On the transaction side, it’s been another week dominated by European issuers, but there has also been a lot of engagement with standard-setting in the green bond market this week. RI reported last week that the Japanese environmental ministry is putting together a working group to create national guidelines around green bonds. According to one report from a local research house, the guidelines may be “gentler” than the Green Bond Principles, in order to make it easier to issuers to come to market.
Meanwhile, real estate research body GRESB has updated its guidelines for green bonds issued in the property sector to include a list of KPIs [Key Performance Indicators] and certification schemes that issuers could adopt, along with recommendations on monitoring and reporting. According to GRESB, green property bond issuance is more than $10bn so far this year, accounting for 21% of the overall market.
PwC has become the latest verifier under the Climate Bonds Initiative’s certification programme. PwC’s Director of Risk Assurance, Damian Regan, said there is an increasing move towards standardisation and certification in the green bond market, illustrated most recently by Bank of England Governor Mark Carney’s speech last week.
BNP Paribas is getting closer to becoming the latest bank to tap the market. One banker close to the deal said it was “a matter of weeks” until the inaugural transaction is launched. “We wanted to come with a programme, not a one-off deal, so it’s taken a bit more work,” he told RI. Other commercial banks to have issued green bonds include Credit Agricole, HSBC, Morgan Stanley, Bank of America Merrill Lynch, Yes Bank and Bank of China. Rabobank came to market last week with a sustainability bond programme, and Société Générale sold its second ‘positive impact’ bond for renewable energy.
TenneT has returned to the market with a 17-year green bond to finance offshore wind transmission lines. The €500m deal has a coupon of 1.25% and brings the Dutch grid firm’s green bond issuance to €3bn, despite having only entered the market last year. It has identified five specific projects to receive support from the proceeds of the deal, which has a second-party assessment from Oekom.Tomorrow, Sweden’s local government debt office Kommuninvest will begin investor calls for its second green bond. The issuer’s broader funding programme dictates a 50:50 split between USD and domestic currency, so it will balance its inaugural transaction from March – which was done in USD – with its first ever Swedish krona green bond. A spokesman for Kommuninvest told RI that its green bond programme would be “a substantial part” of overall fundraising. “We expect between 15% and 20% of our lending to be green in the future, and that will translate into green bonds in many cases,” he said. This deal will be between SEK3bn and SEK5bn, and will have a three-year tenor. The proceeds will be used to finance “climate friendly” projects in accordance with Kommuninvest’s green bond framework.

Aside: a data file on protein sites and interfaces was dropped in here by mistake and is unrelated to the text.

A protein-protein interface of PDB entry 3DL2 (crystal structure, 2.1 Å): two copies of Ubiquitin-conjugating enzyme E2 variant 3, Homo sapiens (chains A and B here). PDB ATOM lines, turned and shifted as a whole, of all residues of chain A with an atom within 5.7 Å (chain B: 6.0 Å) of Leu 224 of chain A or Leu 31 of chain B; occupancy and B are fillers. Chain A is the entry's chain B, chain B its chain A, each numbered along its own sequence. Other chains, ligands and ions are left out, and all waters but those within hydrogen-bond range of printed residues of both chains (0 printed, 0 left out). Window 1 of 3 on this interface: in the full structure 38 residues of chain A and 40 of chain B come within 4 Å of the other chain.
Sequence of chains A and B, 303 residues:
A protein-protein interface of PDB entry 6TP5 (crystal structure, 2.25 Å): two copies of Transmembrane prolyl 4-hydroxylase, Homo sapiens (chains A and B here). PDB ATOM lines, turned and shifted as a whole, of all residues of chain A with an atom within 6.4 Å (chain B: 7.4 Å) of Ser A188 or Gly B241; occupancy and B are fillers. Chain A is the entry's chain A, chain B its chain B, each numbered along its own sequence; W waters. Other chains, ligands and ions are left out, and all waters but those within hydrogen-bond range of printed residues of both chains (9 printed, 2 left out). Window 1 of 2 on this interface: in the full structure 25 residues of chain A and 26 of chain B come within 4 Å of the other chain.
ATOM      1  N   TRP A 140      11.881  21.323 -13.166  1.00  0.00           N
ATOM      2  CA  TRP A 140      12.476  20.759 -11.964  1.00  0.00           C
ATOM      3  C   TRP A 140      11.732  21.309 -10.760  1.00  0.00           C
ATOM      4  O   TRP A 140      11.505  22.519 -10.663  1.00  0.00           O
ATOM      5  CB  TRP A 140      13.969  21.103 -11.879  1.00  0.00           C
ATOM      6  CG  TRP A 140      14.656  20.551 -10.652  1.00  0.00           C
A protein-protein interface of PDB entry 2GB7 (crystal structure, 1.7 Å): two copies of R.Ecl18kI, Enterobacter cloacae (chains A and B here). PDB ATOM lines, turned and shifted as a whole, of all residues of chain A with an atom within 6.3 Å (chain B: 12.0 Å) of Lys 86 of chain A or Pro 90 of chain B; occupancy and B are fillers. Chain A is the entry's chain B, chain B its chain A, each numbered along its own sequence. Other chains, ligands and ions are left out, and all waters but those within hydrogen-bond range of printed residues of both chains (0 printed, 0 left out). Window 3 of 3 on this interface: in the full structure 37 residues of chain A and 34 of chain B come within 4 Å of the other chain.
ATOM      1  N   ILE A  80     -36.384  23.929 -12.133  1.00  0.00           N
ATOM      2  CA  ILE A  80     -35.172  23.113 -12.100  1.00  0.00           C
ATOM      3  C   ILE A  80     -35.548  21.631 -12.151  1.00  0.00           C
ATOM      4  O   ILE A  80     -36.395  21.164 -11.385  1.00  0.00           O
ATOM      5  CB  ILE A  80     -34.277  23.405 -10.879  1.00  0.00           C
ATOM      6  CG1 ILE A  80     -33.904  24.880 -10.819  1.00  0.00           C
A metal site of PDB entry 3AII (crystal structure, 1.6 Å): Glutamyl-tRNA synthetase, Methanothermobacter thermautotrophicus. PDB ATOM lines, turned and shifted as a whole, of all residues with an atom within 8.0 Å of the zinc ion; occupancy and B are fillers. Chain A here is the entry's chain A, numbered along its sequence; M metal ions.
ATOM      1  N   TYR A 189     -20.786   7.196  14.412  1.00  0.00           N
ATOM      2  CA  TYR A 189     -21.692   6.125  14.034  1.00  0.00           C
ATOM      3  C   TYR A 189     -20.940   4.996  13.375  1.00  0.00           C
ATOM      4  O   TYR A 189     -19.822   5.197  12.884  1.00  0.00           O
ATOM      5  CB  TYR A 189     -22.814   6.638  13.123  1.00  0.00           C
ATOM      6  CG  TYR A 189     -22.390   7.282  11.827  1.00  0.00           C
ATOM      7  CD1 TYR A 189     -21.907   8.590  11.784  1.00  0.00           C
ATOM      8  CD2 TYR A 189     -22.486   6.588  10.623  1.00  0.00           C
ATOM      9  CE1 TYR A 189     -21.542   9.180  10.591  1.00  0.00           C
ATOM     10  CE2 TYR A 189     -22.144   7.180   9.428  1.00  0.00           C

RI reported last month that energy giant EDF seemed to be preparing for a third green bond, which it has now issued. Like its first two, this one is a massive transaction at €1.75bn. It has a 10-year maturity, a coupon of 1% and will be used to finance renewable energy projects. It’s now issued more than €4bn of labelled green bonds.
TD Bank (Toronto Dominion) looks set to issue its second green bond. RI was unable to confirm with the bank before going to press, but it has published a new green bond investor presentation and updated its second-party opinion. The bank became the first in Canada to issue a green bond when it came to market with a C$500m deal in 2014, which is due to mature in April.
Ontario will issue its third green bond before the financial year is out, according to the Climate Bonds Initiative. The province has been a leader in the municipal green bond space, having first come to market two years ago with a benchmark deal, returned earlier this year with another one. The two bonds total CAD1.25bn. The announcement was made at the launch of the CBI’s report on the Canadian green bond market.